4-2-3-1Shutdown error
4-3-2-1Check for forced flash
4-3-2-2Check HW status of ROM
2-4-2-1Test real time clock

Note: 1 represents a long beep whereas 2,3,4 represent shorter beeps

Dell BIOS Beep Codes

Beep Pattern What’s the Issue / Hardware to Check
Single beepCorrupt BIOS ROM
Dual beepsRAM not detected
Three beepsMotherboard failure
Four beepsFailing RAM
Five beepsCMOS battery issue
Six beepsGraphics chip issue
Seven beepsCPU (Processor issue)
Eight beepsLCD Failure

If you are experiencing beeps with different patterns, then you can refer to Dell’s diagnostic page to learn more about this.

Award BIOS Beep Codes

The award uses a different type of beeping pattern to locate the source of the problem.

Beep PatternWhat’s the Issue / Hardware to Check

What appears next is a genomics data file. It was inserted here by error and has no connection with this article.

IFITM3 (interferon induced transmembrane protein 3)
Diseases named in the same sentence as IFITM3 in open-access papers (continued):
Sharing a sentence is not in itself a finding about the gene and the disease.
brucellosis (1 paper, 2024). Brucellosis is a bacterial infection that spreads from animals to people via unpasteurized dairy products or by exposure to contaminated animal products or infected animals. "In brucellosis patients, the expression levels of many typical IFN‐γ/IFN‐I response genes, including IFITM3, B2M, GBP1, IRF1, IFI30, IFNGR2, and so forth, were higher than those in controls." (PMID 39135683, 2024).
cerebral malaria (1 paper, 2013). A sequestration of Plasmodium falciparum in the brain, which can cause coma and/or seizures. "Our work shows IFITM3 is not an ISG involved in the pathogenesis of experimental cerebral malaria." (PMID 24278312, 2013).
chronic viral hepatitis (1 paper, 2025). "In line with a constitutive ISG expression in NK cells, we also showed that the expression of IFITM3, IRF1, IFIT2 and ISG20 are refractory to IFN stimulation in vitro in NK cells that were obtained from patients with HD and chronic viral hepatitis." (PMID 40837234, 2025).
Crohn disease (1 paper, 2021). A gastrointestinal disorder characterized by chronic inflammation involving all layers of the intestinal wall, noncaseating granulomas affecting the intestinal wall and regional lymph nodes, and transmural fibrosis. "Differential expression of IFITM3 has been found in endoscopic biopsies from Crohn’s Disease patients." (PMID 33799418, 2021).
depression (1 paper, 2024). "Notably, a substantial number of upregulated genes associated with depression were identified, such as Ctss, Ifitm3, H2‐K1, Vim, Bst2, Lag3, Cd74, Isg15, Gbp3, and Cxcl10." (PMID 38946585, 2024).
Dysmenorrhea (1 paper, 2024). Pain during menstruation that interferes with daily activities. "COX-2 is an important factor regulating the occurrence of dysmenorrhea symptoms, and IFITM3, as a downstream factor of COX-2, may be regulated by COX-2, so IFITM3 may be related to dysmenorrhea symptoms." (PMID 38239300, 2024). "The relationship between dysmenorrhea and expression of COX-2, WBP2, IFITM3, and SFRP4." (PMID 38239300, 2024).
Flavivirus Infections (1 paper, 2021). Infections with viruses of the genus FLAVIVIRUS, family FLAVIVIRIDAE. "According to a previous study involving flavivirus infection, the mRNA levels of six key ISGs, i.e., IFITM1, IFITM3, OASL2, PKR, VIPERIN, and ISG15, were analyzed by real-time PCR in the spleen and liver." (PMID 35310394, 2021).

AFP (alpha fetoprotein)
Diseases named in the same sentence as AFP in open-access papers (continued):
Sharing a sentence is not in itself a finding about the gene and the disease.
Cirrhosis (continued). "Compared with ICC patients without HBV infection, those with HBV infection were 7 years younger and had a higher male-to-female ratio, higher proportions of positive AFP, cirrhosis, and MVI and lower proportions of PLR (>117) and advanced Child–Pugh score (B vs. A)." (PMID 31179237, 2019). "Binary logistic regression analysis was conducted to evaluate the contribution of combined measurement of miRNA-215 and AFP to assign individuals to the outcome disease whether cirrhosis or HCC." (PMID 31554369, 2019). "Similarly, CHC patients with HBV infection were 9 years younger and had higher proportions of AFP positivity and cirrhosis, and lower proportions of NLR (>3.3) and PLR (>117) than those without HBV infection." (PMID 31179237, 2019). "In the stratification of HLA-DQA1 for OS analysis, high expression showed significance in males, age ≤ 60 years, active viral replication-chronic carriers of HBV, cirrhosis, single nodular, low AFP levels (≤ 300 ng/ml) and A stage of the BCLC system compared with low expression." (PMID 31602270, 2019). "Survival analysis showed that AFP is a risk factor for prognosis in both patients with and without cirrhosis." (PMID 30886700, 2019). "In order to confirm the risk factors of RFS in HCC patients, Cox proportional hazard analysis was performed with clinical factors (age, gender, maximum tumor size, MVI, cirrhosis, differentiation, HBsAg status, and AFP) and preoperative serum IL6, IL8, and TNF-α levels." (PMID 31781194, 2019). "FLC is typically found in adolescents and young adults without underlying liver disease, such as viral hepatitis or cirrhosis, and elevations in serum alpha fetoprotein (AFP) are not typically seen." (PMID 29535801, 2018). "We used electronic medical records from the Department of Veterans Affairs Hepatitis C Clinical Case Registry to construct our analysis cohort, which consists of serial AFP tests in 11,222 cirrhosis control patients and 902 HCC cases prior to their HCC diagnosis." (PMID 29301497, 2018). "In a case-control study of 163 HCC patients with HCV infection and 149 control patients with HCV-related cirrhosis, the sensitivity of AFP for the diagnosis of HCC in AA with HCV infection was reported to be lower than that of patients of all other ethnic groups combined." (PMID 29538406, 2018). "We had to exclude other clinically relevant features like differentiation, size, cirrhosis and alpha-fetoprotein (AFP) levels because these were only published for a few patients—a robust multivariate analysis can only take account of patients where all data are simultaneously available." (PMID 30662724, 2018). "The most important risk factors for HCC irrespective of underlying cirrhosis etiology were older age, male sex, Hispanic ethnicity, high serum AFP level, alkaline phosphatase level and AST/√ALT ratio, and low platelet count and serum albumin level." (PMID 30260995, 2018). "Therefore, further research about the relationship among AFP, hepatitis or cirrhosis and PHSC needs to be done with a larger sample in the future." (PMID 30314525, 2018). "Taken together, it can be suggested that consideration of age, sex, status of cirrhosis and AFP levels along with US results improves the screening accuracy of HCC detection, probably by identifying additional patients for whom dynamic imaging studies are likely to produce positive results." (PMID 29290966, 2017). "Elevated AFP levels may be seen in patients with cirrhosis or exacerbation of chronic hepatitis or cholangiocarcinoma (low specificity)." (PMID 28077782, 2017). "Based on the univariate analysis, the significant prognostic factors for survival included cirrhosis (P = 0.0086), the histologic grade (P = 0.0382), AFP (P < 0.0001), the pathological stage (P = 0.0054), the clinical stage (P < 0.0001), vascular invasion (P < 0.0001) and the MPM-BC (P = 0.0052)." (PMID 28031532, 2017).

1 short beepAll system clear, nothing to do
1 long 2 short beepsVideo card issue, check if monitor cables are attached correctly. If nothing works, replace the video card
1 long 3 short beepsCPU failure, overheating, or other issues
1 high-pitch and 1 low-pitch beepCPU failure, overheating or other issues
1 high-pitch beepOverheating CPU
Repeated beepsRAM issue

AMI BIOS Beep Codes

Beep PatternWhat’s the Issue / Hardware to Check
1 short beepDRAM refresh timer error, replace the RAM
2 short beepsParity error needs to replace RAM
3 short beepsBase memory read/write error, need to replace RAM
4 short beepsMotherboard timer not working properly, reseat or replace the desktop memory module
5 short beepsCPU error, try reseating the CPU or any expansion card on your motherboard
6 short beeps8042 Gate A20 test error, could be a faulty motherboard, expansion card, or a keyboard glitch. Try replacing the expansion card or reconnecting your keyboard
7 short beepsGeneral exception error. It could be an expansion card, motherboard or failing CPU
8 short beepsError with faulty video memory. Reseat the video card or replace it to fix this issue
9 short beepsROM checksum error. Occurs due to a bad BIOS chip on the motherboard. The only way to fix this is to replace the motherboard